The major Japanese newspaper Yomiuri Shimbun reported earlier that Washington had informally sounded out Tokyo on the plan aimed at protecting US military bases and other facilities in Japan from ballistic missile attacks.
Citing Japanese and US sources, the Yomiuri said Tokyo intended to discuss the plan soon.
The US military is considering deploying the Patriot Advanced Capability 3 (PAC-3), a US army surface-to-air guided missile that is capable of intercepting such missiles as the North Korean Rodong, which has a range of about 1,300 kilometers (810 miles), the report said.
But the report was denied by the press offices of both the Foreign Ministry and the Defence Agency.
"It is not true that the US side has consulted our government on the possible early PAC-3 deployment," a foreign ministry spokeswoman said. A similar denial was made by Defence Agency press officer Midori Sasaki.
Washington is considering a plan to transport anti-ballistic missiles and radars in C-5 transport planes from the United States to Japan when an armed attack on this country is believed to be imminent, the report added.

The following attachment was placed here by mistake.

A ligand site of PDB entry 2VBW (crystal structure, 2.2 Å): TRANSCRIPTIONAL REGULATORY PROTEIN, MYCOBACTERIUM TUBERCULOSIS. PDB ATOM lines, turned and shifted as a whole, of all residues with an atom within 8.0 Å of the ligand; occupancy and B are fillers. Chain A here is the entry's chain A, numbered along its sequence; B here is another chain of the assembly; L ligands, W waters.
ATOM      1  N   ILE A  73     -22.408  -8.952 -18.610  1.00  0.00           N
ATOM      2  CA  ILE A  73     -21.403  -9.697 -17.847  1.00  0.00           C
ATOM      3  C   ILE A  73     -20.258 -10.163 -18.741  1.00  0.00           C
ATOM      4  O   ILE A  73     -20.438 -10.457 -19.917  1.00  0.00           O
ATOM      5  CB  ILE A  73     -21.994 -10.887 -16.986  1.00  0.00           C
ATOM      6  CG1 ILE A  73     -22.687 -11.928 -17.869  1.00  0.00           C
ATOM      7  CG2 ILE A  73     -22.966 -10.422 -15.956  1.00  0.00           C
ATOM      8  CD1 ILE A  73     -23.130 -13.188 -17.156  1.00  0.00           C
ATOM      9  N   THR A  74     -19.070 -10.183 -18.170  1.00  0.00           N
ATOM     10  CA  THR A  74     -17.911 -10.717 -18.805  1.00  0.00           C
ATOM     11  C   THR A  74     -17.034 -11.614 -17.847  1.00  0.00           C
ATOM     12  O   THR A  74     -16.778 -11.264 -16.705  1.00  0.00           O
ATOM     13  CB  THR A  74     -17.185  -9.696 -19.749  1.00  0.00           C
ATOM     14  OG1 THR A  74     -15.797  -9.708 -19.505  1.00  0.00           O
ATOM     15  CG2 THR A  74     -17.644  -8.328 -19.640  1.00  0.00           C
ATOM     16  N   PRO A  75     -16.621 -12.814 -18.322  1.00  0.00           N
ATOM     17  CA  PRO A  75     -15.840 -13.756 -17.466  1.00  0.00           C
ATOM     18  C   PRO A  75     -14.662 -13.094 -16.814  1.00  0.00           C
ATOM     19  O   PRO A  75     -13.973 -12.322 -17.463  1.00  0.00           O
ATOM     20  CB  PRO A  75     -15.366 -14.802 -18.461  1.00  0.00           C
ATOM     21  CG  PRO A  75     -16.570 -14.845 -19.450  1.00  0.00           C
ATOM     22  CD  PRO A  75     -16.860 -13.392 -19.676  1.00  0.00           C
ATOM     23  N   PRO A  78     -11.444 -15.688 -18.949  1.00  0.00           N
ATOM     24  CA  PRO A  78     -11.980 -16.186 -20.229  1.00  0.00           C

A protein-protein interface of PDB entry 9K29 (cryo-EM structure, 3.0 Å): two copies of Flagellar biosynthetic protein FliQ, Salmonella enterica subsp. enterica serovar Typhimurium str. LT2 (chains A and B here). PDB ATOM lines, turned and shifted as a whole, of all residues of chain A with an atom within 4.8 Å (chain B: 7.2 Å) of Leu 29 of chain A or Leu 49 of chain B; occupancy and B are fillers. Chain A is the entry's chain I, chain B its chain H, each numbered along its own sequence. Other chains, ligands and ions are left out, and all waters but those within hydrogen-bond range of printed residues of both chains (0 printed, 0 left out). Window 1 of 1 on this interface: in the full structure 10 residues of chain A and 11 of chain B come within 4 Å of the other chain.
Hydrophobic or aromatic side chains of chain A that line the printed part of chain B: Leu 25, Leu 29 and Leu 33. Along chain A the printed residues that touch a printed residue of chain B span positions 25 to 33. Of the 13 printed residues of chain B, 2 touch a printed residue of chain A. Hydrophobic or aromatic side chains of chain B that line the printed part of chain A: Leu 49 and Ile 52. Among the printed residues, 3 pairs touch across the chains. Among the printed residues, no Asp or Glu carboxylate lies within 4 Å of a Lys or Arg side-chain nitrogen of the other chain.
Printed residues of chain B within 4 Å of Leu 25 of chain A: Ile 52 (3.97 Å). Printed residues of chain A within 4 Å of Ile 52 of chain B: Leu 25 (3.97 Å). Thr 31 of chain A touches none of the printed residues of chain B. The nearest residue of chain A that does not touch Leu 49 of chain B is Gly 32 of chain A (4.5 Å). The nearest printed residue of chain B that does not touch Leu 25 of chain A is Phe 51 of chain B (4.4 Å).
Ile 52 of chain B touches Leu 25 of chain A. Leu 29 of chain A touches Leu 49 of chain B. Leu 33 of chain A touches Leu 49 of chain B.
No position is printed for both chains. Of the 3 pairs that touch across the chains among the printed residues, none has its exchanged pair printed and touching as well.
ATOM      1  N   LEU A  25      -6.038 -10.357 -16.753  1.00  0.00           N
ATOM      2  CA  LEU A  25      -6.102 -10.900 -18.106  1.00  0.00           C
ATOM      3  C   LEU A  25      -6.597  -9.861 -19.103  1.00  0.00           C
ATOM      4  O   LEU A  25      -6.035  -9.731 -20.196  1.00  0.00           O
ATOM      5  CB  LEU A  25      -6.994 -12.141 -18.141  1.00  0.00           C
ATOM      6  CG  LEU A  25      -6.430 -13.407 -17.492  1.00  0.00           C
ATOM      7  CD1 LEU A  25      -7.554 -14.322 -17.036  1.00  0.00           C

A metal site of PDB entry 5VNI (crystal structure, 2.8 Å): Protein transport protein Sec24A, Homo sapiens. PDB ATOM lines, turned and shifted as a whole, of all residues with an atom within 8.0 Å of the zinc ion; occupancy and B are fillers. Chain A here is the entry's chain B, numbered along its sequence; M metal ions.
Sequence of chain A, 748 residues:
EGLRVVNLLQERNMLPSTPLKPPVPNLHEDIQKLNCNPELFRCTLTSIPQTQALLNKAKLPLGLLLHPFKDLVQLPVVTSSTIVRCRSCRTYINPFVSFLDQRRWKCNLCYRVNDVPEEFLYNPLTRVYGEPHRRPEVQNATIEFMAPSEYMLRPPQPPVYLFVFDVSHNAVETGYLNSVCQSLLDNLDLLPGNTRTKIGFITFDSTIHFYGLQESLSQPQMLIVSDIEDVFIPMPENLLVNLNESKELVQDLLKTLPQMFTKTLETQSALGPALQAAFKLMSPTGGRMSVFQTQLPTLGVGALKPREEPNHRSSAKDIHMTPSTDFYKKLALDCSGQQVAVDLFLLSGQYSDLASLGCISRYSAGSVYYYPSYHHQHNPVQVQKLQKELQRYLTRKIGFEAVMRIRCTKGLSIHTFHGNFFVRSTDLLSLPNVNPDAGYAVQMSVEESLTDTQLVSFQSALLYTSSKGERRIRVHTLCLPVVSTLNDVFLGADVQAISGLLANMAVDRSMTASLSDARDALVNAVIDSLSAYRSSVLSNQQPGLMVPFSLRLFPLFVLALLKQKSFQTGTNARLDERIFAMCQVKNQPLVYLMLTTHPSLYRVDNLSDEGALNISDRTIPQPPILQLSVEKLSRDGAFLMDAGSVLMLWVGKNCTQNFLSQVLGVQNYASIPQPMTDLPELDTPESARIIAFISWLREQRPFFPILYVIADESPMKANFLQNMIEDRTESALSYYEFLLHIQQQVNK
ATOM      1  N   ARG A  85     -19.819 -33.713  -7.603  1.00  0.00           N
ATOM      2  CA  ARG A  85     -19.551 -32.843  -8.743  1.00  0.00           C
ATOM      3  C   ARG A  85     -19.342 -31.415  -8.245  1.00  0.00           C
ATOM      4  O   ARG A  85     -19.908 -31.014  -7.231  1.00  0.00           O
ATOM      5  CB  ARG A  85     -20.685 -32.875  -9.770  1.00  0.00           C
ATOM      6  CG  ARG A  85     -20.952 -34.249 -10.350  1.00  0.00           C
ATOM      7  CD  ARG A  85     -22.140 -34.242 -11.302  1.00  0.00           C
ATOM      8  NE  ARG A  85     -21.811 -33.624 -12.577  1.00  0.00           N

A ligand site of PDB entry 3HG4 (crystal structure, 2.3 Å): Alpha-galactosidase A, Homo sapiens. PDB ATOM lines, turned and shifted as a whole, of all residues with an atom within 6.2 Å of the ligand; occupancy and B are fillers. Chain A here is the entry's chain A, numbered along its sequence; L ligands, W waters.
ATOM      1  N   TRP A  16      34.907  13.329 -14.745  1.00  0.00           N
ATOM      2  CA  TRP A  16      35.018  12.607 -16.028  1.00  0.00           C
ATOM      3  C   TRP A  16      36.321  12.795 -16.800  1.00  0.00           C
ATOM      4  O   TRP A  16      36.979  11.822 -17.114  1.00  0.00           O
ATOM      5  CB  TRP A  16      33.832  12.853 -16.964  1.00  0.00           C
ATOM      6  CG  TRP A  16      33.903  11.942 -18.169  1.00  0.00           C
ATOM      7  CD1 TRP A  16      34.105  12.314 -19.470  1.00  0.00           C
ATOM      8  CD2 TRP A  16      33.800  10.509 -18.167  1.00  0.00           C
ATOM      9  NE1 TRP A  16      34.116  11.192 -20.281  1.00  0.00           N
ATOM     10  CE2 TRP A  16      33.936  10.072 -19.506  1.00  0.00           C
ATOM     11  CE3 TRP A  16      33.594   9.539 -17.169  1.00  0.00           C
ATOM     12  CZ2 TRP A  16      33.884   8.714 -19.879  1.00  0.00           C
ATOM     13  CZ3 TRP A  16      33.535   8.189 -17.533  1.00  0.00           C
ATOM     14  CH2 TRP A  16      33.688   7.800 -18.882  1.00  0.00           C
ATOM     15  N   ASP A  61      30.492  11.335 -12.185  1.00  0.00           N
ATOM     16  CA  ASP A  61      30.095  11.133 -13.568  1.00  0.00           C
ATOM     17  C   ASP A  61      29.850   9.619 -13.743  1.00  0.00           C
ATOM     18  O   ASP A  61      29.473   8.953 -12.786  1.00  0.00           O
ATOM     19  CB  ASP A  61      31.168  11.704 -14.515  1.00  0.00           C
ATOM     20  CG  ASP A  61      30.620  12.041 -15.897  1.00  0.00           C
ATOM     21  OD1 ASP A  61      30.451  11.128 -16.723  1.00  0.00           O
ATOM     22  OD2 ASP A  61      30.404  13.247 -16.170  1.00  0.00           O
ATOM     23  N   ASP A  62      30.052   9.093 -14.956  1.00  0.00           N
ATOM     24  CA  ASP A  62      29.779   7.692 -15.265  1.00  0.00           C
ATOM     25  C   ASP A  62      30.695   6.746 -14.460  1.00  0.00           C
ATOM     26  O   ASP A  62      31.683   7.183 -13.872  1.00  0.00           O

Japan plans to deploy in the year to March 2008 an anti-missile system consisting of the seaborne Standard Missile 3 (SM3) and the land-based PAC-3.
SM-3s intercept ballistic missiles when they reach their highest point outside of the atmosphere and then PAC-3 missiles are used to finish off the missiles that have escaped SM-3 attacks.
The PAC3 is an advanced version of the PAC-2 which the air defence force is deploying at 27 anti-aircraft artillery units nationwide.
Japan has hastened to build up a missile defense system since North Korea lobbed a suspected Taepodong missile into the Pacific in 1998, shocking the region and the world.